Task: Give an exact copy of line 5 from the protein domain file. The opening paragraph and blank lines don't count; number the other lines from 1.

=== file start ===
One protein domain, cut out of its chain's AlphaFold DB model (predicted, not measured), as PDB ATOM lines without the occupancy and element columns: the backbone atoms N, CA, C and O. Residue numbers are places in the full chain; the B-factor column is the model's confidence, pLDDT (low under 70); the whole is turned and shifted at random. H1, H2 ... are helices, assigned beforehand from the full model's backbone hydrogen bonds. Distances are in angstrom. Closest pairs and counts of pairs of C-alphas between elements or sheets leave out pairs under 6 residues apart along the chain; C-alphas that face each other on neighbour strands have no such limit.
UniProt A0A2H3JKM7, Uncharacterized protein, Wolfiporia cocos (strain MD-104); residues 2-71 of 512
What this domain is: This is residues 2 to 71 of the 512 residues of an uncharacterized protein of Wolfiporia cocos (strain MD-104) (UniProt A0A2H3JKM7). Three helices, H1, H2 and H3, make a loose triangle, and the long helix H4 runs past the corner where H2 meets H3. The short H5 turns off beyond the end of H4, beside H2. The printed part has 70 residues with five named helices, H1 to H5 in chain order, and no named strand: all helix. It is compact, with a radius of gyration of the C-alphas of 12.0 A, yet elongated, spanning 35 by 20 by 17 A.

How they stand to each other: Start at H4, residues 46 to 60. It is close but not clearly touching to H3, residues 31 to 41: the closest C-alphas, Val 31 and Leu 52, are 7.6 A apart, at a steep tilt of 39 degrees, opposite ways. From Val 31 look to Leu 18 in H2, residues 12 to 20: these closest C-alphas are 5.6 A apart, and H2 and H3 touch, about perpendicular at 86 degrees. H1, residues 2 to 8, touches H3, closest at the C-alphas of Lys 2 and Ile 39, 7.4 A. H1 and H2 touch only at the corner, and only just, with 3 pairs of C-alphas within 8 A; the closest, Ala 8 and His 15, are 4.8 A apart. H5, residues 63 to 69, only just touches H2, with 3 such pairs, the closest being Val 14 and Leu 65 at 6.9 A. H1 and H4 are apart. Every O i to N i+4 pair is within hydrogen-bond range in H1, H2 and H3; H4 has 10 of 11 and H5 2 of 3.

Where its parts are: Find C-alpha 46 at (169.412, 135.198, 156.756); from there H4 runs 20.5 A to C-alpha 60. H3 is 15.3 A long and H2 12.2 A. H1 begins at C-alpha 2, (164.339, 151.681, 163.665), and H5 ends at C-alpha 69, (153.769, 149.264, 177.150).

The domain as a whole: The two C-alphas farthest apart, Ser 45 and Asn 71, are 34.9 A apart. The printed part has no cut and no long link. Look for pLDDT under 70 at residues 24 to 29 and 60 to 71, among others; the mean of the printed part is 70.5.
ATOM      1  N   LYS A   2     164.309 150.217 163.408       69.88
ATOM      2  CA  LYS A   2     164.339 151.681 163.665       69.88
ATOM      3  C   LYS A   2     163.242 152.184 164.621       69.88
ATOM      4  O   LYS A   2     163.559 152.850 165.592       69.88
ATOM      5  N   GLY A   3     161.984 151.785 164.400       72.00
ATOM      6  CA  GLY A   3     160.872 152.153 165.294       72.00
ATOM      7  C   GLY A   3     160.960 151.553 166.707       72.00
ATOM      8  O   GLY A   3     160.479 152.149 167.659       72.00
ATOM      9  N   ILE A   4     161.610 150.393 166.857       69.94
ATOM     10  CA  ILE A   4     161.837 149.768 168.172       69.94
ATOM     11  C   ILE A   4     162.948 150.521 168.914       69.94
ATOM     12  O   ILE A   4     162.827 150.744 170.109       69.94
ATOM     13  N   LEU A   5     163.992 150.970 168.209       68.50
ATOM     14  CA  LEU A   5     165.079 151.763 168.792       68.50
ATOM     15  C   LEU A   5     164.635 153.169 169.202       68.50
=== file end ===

The domain as a whole: The two C-alphas farthest apart, Ser 45 and Asn 71, are 34.9 A apart. The printed part has no cut and no long link. Look for pLDDT under 70 at residues 24 to 29 and 60 to 71, among others; the mean of the printed part is 70.5.